Summerfest: The Hold Steady

Creatively, The Hold Steady hit its high water mark with 2006’s epic Boys and Girls In America, but the band isn’t known as a hit machine; it’s known as an in-your-face live rock act, and they didn’t disappoint on Thursday night at Milwaukee’s Summerfest music festival.

The Hold Steady’s signature sound pits Craig Finn’s unique sing-speak vocals against Tad Kubler’s sharp classic rock riffs, with Franz Nicolay’s keys providing support. Only Nicolay left the band in January leading to a sparser production on this year’s Heaven Is Whenever. The band played the two best tracks from the album — “Hurricane J” and “The Sweet Part of the City” — and while they’re quality songs, they struggle to hold their own against Boys and Girls classics like “Stuck Between Stations,” “Chips Ahoy,” “Massive Nights” and “Southtown Girls,” which all made an appearance on Thursday night. They also played the underrated “Your Little Hoodrat Friend,” which was the track that put the band on my radar.

In total, The Hold Steady played for more than 90 minutes to a raucous and appreciative crowd. It’s obvious that this Brooklyn-based band has Midwestern roots, and their music speaks to their fans in Milwaukee. One of the great things about Summerfest is that a show like this is free with a $15 admission at the gate. (Admission is even cheaper if one takes advantage of the fest’s many promotions or buys his tickets in advance.)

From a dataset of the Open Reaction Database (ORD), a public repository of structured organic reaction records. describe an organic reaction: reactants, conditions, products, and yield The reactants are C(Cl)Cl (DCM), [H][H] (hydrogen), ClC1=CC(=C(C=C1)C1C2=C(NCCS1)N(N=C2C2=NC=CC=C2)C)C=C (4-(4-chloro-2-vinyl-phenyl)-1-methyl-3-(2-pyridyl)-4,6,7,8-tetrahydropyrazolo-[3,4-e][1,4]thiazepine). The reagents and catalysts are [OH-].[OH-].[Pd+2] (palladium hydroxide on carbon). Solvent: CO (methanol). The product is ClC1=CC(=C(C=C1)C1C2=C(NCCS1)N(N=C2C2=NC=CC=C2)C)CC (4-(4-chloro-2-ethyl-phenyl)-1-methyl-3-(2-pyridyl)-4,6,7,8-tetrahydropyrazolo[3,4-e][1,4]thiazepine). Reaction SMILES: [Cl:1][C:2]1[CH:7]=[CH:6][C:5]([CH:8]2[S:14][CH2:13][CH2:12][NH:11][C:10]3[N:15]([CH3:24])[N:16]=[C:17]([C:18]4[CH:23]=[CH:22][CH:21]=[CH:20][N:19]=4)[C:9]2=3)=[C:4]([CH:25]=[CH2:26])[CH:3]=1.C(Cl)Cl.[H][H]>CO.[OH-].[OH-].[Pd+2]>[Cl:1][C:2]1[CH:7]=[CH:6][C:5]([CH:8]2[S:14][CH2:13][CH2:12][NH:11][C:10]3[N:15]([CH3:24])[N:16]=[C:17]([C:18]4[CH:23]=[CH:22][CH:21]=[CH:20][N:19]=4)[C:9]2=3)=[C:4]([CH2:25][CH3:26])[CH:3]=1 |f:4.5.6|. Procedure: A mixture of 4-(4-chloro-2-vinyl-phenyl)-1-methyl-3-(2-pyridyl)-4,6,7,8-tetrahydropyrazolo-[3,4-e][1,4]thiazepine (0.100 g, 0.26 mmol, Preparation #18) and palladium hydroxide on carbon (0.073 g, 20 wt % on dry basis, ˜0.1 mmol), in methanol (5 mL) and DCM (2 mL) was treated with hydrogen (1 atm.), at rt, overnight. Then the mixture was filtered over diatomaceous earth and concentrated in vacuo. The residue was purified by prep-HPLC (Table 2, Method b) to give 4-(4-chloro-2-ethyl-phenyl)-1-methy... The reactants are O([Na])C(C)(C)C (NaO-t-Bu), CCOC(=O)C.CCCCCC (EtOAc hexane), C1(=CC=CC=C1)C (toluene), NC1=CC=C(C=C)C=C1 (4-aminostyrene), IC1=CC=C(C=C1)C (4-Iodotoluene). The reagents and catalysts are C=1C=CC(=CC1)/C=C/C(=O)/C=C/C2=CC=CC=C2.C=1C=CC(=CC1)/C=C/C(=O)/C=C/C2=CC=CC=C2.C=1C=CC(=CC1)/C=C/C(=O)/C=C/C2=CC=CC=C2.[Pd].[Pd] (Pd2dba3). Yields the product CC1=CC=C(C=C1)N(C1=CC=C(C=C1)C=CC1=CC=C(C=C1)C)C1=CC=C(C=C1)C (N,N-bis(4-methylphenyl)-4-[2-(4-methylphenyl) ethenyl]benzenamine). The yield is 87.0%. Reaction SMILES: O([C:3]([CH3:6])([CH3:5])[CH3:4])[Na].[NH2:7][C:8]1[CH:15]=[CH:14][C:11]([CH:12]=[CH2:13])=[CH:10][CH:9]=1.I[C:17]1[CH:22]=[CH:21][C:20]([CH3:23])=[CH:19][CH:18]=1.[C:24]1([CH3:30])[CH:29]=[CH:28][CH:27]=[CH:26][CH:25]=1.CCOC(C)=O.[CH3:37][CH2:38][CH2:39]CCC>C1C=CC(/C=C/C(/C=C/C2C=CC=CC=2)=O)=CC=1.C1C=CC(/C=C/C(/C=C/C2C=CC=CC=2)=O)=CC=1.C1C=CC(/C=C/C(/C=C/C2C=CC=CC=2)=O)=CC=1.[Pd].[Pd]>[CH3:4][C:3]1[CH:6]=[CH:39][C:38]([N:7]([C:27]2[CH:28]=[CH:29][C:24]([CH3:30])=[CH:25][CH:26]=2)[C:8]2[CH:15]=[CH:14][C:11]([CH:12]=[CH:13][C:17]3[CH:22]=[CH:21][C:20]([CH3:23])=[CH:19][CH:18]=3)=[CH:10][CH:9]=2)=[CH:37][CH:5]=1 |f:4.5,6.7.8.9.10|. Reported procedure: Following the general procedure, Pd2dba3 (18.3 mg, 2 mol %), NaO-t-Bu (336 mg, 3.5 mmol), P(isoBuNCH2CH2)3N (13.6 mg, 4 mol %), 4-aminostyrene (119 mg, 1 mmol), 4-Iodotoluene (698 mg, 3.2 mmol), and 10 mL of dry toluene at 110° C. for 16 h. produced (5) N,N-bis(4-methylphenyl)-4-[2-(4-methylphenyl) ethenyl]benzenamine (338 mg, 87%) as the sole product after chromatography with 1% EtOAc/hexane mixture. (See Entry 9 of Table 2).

Here’s a video from Letterman that captures what it’s like to see these guys live. (Finn’s voice usually sounds a little cleaner.)


Summerfest: Tom Petty & the Heartbreakers w/ZZ Top

Virtually every summer, my wife and I make the trek from our home in California to Wisconsin for Milwaukee’s Summerfest. I grew up in a nearby suburb and the 11-day Summerfest is an institution. With 11 stages, 700 bands and around a million visitors, it’s one of the largest, if not the largest music fest in the world.

Kicking off our 2010 Summerfest was Tom Petty & the Heartbreakers with special guest ZZ Top. Tom Petty has always been a ‘safe bet’ in terms of an entertaining concert experience. His set list is consistently loaded with familiar hits and with his 35 years and 15 albums, he has a large oeuvre to draw from. Last night, he started off strong with “Listen to Her Heart,” “You Don’t Know How It Feels,” “I Won’t Back Down,” and “Free Fallin'” before covering Fleetwood Mac’s “Oh Well.” The band played two more big hits — “Mary Jane’s Last Dance” and “Breakdown” — before moving through four tracks from their new album, Mojo. From a pure concertgoer standpoint, this setup gave attendees an opportunity to head to the concession stand without missing any major songs. Some artists will try to keep fans in their seats by sprinkling in new music with old hits, and it can make it difficult to know when to hit the proverbial head.

After the Mojo interlude, the band closed the main set with an acoustic version of “Learning to Fly,” a blistering rendition of “Don’t Come Around Here No More” and the tried but true “Refugee.” As an encore, they played “Running Down a Dream,” “Mystic Eyes” (Them cover) and “American Girl.”

ZZ Top opened, and while they’re getting on in years, they still sound great. The underrated “Waitin’ for the Bus / Jesus Just Left Chicago” medley was a personal highlight, but all of their ’80s singles (“Legs,” “Sharp Dressed Man,” “Cheap Sunglasses,” etc.) sound better in person without all the crappy production so prevalent in that era. They closed with “La Grange” and “Tush,” so it turned out to be a very satisfying greatest hits setlist.

Photo from fOTOGLIF